Almost half of British businesses have not made the necessary arrangements to deal with the government's proposed changes to the immigration system once Britain leaves the EU, a new study has shown.
According to a survey from the Resolution Foundation think tank, approximately 30% of UK firms expect citizens from the EU and the European Economic Area to be allowed to move to Britain, as long as they have a job offer.
Some 17% of businesses, meanwhile, expect no changes at all to the current freedom of movement rules, even after Brexit.
However, the think tank warned these expectations were "totally unrealistic", given Prime Minister Theresa May has pledged to slash immigration once Britain leaves the EU.
While the latest data from the Office for National Statistics showed a sharp fall in net migration, 46% of the businesses surveyed said they did not expect any decline in the number of EU and EEA citizens they employ.
"There's a stark gap between what businesses want and expect from our post-Brexit immigration system and what the government has pledged to deliver," said Stephen Clarke, policy analyst at the Resolution Foundation.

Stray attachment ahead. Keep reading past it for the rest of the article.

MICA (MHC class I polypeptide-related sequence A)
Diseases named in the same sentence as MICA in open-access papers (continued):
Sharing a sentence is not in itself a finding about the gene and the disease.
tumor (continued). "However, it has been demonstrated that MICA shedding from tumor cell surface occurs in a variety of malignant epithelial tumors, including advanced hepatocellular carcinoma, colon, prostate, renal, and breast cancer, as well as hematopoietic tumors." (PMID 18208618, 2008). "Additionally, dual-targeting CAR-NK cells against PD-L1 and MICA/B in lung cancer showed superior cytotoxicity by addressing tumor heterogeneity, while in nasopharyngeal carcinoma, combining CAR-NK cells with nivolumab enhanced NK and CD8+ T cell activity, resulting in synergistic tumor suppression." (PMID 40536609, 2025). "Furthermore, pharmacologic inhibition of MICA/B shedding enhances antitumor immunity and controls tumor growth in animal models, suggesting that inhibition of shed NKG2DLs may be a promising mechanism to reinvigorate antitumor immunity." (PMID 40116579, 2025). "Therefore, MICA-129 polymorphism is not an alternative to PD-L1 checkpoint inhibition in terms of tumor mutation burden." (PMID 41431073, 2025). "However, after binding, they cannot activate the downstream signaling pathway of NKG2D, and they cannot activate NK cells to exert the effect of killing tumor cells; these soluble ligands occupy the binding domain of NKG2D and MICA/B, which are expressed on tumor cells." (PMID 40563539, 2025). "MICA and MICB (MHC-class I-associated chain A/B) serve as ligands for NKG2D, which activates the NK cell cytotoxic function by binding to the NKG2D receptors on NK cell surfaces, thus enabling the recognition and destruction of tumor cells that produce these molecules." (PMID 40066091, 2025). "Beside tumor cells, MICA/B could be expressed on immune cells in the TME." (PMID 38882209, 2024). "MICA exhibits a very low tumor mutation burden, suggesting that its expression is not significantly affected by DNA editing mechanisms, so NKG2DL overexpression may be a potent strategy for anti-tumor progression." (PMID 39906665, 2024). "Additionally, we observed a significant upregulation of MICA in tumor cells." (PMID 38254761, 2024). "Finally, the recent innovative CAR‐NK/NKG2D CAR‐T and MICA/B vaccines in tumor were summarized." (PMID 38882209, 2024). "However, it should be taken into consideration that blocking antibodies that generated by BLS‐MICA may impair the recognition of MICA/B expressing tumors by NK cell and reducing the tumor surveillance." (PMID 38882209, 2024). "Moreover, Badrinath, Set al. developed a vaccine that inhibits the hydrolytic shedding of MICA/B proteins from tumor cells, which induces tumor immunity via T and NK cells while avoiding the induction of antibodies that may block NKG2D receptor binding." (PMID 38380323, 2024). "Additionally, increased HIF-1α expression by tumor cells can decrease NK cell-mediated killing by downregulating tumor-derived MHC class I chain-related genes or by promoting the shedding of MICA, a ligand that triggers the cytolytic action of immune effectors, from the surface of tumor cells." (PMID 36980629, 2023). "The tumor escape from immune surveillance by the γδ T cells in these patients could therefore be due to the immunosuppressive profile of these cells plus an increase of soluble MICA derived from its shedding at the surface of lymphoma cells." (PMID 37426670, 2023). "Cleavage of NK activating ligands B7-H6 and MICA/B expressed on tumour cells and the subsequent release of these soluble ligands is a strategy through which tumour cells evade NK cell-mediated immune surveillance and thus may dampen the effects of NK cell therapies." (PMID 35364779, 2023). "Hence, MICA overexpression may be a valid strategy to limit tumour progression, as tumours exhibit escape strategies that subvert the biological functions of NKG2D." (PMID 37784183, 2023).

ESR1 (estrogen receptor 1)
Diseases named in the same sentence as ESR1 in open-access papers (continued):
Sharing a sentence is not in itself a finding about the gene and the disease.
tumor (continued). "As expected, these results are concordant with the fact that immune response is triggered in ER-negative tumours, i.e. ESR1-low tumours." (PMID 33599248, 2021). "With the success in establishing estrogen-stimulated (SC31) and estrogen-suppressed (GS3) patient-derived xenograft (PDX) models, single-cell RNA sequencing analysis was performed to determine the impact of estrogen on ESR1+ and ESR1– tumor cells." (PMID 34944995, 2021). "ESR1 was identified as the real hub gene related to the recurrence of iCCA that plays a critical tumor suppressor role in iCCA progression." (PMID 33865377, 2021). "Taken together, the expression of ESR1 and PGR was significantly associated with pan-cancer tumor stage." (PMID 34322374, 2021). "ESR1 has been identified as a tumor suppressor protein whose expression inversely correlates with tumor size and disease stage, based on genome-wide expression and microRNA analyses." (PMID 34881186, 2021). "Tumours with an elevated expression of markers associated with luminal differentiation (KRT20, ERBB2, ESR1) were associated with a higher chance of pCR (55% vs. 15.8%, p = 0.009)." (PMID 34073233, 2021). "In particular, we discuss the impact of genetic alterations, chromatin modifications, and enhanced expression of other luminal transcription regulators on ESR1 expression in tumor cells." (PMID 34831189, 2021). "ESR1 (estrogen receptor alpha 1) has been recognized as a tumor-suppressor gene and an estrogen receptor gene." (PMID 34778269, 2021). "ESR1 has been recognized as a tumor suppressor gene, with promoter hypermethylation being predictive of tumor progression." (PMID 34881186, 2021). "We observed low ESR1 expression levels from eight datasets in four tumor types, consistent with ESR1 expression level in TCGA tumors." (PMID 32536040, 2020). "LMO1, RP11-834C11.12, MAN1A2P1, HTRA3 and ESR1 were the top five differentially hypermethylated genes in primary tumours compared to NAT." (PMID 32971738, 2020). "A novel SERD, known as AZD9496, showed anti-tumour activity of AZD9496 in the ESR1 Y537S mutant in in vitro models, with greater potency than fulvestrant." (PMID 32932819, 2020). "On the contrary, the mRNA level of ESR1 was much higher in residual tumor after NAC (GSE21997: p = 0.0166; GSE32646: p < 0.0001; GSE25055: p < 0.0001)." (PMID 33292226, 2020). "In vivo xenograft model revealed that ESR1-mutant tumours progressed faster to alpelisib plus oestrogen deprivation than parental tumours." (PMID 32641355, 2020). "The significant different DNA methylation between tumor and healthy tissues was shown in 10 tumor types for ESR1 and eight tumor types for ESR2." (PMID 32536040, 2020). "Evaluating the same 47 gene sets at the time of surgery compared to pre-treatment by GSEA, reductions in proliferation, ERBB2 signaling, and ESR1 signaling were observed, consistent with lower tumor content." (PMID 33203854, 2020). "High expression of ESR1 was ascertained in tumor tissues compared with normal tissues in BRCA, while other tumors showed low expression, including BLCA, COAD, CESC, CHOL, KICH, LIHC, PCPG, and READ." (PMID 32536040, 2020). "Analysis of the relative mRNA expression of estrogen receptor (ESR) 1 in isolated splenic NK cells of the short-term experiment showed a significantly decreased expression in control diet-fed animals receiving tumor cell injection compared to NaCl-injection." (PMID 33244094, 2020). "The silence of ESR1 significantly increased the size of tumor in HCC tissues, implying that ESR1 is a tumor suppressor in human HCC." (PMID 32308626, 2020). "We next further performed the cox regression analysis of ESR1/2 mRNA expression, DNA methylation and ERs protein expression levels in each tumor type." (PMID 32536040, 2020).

"Reconciling these differences, and giving businesses enough to plan for a new regime is absolutely vital."
Brexit negotiations are scheduled to begin next week as Britain kicks off the two-year process that will take it out of the 28-country bloc by March 2019. However, that timeline now looks optimistic after May suffered an unexpected electoral debacle last week, when she saw her party's majority wiped out at an election she did not need to call.
The ruling Conservative Party won 318 seats, 13 less than it had secured two years ago and eight short of an overall majority, meaning it will need support from Northern Ireland's Democratic Unionist Party to govern.
The result of the election is understood to have substantially weakened May's position, both within her own party and in the eyes of Brussels, while simultaneously emboldening Tory MPs who favoured a so-called "soft Brexit" approach.
On Saturday (10 June), Ruth Davidson, the leader of the Scottish Tories, who campaigned for Remain at the EU referendum, urged May to "look again" at her plan to split from the EU after the Conservatives failed to secure a majority.
"I think what's really clear is that the Conservative party, having failed to win a majority, now needs to work with others," she told BBC Scotland.
"And that means we can look again at what it is we hope to achieve as we leave the European Union – and I want to be involved in those discussions."